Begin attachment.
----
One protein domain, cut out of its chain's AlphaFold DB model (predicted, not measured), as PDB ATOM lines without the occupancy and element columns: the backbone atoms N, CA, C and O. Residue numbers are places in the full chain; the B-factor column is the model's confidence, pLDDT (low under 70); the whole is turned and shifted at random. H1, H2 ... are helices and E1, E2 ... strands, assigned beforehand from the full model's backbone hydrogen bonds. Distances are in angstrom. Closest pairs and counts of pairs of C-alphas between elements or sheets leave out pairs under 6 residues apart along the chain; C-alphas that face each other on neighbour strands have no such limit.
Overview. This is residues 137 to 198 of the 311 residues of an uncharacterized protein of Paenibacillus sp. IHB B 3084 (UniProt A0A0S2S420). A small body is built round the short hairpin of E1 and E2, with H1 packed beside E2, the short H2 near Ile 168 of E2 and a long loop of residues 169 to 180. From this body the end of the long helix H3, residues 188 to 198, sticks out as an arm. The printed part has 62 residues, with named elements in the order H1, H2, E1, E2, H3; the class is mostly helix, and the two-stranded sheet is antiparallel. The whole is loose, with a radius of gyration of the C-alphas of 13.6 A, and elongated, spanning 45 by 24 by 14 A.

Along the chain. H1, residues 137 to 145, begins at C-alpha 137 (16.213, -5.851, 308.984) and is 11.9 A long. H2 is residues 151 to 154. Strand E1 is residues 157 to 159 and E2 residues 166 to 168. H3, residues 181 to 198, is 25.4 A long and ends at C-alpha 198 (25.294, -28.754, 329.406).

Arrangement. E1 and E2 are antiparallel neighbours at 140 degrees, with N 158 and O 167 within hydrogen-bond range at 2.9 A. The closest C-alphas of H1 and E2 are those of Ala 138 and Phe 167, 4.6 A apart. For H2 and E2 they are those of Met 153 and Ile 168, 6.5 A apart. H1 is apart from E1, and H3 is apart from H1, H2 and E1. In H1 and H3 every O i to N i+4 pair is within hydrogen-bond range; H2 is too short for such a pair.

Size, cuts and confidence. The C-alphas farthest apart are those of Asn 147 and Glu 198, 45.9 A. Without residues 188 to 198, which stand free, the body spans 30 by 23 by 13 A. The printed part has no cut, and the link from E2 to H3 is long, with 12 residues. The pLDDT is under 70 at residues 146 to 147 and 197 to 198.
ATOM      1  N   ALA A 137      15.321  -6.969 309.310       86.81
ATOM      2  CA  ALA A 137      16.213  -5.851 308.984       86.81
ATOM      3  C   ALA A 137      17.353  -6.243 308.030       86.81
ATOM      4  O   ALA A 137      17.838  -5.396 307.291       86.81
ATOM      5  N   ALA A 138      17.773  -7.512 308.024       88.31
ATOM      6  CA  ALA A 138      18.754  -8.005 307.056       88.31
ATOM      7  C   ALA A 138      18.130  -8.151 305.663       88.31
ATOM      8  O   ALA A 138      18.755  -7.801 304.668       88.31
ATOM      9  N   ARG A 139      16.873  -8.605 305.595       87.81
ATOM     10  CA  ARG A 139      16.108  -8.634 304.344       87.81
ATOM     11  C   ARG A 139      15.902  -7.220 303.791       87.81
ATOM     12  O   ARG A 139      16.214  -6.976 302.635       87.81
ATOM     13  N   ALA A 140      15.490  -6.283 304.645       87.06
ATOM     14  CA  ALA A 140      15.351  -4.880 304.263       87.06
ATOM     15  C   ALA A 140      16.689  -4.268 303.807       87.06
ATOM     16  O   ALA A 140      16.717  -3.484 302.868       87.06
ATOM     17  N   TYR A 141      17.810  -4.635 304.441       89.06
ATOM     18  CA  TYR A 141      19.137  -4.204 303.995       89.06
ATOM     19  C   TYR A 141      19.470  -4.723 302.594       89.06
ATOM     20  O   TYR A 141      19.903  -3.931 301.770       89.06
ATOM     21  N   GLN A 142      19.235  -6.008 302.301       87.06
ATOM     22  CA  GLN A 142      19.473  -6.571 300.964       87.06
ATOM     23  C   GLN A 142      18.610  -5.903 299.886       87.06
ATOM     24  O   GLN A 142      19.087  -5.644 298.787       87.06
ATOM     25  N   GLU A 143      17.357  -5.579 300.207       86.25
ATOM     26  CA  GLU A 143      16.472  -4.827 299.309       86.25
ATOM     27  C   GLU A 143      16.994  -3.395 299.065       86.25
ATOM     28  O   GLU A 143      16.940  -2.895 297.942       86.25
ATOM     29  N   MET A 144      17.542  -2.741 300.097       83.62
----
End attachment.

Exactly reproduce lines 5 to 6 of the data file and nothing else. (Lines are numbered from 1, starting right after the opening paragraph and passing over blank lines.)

ATOM      1  N   ALA A 137      15.321  -6.969 309.310       86.81
ATOM      2  CA  ALA A 137      16.213  -5.851 308.984       86.81